1st December 2014 had arrived – the day that I would leave my comfortable life in Kansas behind forever for a completely new chapter. The time had come to pack up the car with my suitcases and I wanted none of it. Panic had set in and the anxiety overwhelmed me. ‘Am I doing the right thing?’ ‘If this was the right thing, why am I so upset?’ I remember thinking. It was one of the hardest mornings and one I’ll remember so vividly for the rest of my life. I calmed down and was reassured by my mom, sisters and fiancé, that this was for the best, that I was off to exciting and new pastures, that I would be happy once we touched down in London. They were right.
We made it to the airport and in typical fashion, we hit the bar for a send off drink, a little tradition my Mom and I have done every time I’ve flown to London in the past. This time was different though. This time I sat there, in floods of tears, feeling nothing but despair because I didn’t want to leave. Saying goodbye to my mom was the hardest thing I have ever had to do. When would I see her again? I didn’t know, which made leaving so much harder. This time, I wasn’t coming back in a week or two, this was for an unknown amount of time, and it’s the unknown that is terrifying.
Saying goodbye to the people you love is hard. It’s not fun and I’m going to be honest – it’s the worst part of living halfway across the world from your family. I know this sounds dramatic, but it does feel like something is being ripped away from you and it’s really hard to focus on anything else for those few hours. But eventually, the heartache fades. As soon as I got to London, I had so many other things to focus on – setting up a bank account, getting a NI number, searching for a job, not to mention being unimaginably happy to be with my fiancé and letting it all sink in. It was all new and all exciting and I didn’t have time to focus on being sad.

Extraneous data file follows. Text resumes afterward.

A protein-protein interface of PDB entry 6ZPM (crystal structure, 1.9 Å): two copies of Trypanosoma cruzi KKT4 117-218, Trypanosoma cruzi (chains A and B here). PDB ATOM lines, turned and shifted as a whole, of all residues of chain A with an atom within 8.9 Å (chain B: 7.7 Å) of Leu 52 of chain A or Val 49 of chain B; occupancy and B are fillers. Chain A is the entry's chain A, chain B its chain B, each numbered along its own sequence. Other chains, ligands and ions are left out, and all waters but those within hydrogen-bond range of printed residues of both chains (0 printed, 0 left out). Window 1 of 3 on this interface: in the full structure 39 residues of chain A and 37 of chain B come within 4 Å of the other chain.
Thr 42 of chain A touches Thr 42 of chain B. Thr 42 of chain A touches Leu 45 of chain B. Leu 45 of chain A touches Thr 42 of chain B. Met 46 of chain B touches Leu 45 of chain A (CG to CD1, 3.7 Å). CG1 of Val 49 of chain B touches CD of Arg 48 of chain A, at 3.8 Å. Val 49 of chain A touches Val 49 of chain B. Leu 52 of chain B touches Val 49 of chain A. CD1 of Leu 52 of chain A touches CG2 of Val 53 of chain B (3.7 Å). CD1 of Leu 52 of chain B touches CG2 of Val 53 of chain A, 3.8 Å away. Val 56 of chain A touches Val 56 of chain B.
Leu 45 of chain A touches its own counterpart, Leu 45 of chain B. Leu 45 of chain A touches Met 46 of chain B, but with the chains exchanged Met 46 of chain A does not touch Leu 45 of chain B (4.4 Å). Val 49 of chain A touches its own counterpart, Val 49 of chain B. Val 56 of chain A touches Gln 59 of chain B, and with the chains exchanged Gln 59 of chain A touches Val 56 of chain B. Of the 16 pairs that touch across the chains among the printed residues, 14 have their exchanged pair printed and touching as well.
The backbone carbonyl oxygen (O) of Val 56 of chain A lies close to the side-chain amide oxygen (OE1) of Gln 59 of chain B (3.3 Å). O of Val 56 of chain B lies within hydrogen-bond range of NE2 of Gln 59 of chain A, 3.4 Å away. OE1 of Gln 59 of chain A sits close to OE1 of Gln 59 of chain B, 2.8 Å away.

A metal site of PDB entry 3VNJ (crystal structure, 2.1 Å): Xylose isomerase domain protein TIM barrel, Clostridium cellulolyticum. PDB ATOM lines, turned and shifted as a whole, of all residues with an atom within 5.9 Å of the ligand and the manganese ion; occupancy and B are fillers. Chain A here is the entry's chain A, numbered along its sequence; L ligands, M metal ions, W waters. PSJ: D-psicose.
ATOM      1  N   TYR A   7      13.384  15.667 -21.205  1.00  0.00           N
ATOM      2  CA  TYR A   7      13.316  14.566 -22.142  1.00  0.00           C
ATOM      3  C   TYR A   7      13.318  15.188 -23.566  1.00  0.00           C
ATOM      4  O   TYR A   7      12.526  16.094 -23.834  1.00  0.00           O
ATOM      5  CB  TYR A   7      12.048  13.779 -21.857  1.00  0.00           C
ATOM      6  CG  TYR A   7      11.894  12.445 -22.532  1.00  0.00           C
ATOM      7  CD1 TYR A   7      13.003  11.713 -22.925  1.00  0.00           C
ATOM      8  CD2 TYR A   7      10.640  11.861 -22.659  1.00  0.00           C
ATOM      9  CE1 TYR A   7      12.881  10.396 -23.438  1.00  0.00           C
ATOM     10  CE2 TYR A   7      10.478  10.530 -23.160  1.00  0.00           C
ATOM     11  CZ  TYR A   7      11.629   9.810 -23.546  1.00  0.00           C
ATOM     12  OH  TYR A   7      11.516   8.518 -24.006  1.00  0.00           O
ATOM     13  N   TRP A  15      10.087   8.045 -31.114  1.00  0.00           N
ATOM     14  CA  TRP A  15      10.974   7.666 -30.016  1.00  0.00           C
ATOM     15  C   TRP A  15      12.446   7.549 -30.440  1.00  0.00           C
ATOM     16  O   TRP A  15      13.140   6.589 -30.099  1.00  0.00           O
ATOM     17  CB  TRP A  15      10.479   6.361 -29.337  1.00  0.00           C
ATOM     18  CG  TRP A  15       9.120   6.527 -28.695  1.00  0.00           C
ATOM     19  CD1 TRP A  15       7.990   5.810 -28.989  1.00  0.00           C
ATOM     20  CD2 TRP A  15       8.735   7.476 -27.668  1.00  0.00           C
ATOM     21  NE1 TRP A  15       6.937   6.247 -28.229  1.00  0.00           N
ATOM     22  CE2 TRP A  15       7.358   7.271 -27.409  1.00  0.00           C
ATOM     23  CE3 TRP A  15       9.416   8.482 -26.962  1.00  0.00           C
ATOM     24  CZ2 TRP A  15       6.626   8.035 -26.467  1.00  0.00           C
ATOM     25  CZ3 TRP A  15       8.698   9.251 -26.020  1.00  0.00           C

I’ve had to say goodbye a few more times since then, and sometimes are easier than others, but the truth is, it will always be momentarily heartbreaking. It’s okay to cry and feel emotional – truth is, you will likely feel really overwhelmed, and that’s 100% normal. It’s all part of the process. It’s emotionally draining and it may take a few days to feel back to your self again, but if I’ve learned anything from having to say goodbye quite often, it’s to allow yourself the time to recuperate but remain focused on the positives and always have something to look forward to. Make it a point to plan the next time you’ll see your family, or plan a holiday, or just a night out with friends.
Also, think about the laughs and the good times you just had with your family and friends. Think about all of the wonderful experiences in your life and why you love living in the country you are in. Skype and FaceTime are life-savers as well. Just a tip – you can get different Skype Packages on your phone to make unlimited calls to any country for as little as £5 a month. I use FaceTime quite often and it’s free.
If you’d like to contribute a guest post about your experiences being an expat and moving/living abroad, I’d love to hear from you – firstname.lastname@example.org.